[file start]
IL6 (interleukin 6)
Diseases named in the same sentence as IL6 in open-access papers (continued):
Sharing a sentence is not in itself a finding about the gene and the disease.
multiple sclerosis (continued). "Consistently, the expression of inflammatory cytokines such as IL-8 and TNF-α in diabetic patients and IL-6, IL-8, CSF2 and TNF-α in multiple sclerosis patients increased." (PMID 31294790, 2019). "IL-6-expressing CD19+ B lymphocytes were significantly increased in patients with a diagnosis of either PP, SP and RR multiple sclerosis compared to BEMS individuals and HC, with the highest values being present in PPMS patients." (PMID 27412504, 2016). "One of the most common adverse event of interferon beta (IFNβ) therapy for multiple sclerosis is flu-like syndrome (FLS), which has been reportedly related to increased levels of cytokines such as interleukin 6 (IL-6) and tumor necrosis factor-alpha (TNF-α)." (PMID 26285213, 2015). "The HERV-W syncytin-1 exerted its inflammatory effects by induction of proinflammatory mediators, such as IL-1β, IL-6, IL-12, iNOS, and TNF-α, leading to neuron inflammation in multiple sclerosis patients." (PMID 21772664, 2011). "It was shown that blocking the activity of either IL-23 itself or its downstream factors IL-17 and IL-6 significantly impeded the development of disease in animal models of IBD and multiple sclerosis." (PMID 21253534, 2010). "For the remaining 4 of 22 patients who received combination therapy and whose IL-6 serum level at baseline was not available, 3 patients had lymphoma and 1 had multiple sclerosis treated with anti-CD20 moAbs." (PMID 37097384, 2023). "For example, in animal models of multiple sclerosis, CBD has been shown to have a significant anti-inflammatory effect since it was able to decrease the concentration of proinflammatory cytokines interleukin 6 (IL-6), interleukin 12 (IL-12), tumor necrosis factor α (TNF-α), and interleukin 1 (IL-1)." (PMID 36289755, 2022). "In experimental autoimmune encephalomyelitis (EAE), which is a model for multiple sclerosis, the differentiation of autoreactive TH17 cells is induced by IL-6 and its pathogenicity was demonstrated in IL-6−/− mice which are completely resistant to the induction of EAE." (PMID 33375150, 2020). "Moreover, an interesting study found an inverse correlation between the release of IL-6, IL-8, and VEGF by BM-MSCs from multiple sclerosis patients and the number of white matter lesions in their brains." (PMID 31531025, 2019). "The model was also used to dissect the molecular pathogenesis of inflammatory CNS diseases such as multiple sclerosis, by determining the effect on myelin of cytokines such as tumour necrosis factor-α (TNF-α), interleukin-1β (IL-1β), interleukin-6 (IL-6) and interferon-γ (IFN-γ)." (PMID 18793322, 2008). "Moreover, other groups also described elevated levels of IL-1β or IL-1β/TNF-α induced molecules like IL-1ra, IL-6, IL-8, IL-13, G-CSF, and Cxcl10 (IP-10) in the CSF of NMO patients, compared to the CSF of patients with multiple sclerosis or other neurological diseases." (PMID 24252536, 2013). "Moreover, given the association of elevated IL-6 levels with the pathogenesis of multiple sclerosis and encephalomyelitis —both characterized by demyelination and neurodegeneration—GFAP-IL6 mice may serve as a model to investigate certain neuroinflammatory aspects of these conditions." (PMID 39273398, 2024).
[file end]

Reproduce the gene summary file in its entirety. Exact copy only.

IL6 (interleukin 6)
Diseases named in the same sentence as IL6 in open-access papers (continued):
Sharing a sentence is not in itself a finding about the gene and the disease.
multiple sclerosis (continued). "Consistently, the expression of inflammatory cytokines such as IL-8 and TNF-α in diabetic patients and IL-6, IL-8, CSF2 and TNF-α in multiple sclerosis patients increased." (PMID 31294790, 2019). "IL-6-expressing CD19+ B lymphocytes were significantly increased in patients with a diagnosis of either PP, SP and RR multiple sclerosis compared to BEMS individuals and HC, with the highest values being present in PPMS patients." (PMID 27412504, 2016). "One of the most common adverse event of interferon beta (IFNβ) therapy for multiple sclerosis is flu-like syndrome (FLS), which has been reportedly related to increased levels of cytokines such as interleukin 6 (IL-6) and tumor necrosis factor-alpha (TNF-α)." (PMID 26285213, 2015). "The HERV-W syncytin-1 exerted its inflammatory effects by induction of proinflammatory mediators, such as IL-1β, IL-6, IL-12, iNOS, and TNF-α, leading to neuron inflammation in multiple sclerosis patients." (PMID 21772664, 2011). "It was shown that blocking the activity of either IL-23 itself or its downstream factors IL-17 and IL-6 significantly impeded the development of disease in animal models of IBD and multiple sclerosis." (PMID 21253534, 2010). "For the remaining 4 of 22 patients who received combination therapy and whose IL-6 serum level at baseline was not available, 3 patients had lymphoma and 1 had multiple sclerosis treated with anti-CD20 moAbs." (PMID 37097384, 2023). "For example, in animal models of multiple sclerosis, CBD has been shown to have a significant anti-inflammatory effect since it was able to decrease the concentration of proinflammatory cytokines interleukin 6 (IL-6), interleukin 12 (IL-12), tumor necrosis factor α (TNF-α), and interleukin 1 (IL-1)." (PMID 36289755, 2022). "In experimental autoimmune encephalomyelitis (EAE), which is a model for multiple sclerosis, the differentiation of autoreactive TH17 cells is induced by IL-6 and its pathogenicity was demonstrated in IL-6−/− mice which are completely resistant to the induction of EAE." (PMID 33375150, 2020). "Moreover, an interesting study found an inverse correlation between the release of IL-6, IL-8, and VEGF by BM-MSCs from multiple sclerosis patients and the number of white matter lesions in their brains." (PMID 31531025, 2019). "The model was also used to dissect the molecular pathogenesis of inflammatory CNS diseases such as multiple sclerosis, by determining the effect on myelin of cytokines such as tumour necrosis factor-α (TNF-α), interleukin-1β (IL-1β), interleukin-6 (IL-6) and interferon-γ (IFN-γ)." (PMID 18793322, 2008). "Moreover, other groups also described elevated levels of IL-1β or IL-1β/TNF-α induced molecules like IL-1ra, IL-6, IL-8, IL-13, G-CSF, and Cxcl10 (IP-10) in the CSF of NMO patients, compared to the CSF of patients with multiple sclerosis or other neurological diseases." (PMID 24252536, 2013). "Moreover, given the association of elevated IL-6 levels with the pathogenesis of multiple sclerosis and encephalomyelitis —both characterized by demyelination and neurodegeneration—GFAP-IL6 mice may serve as a model to investigate certain neuroinflammatory aspects of these conditions." (PMID 39273398, 2024).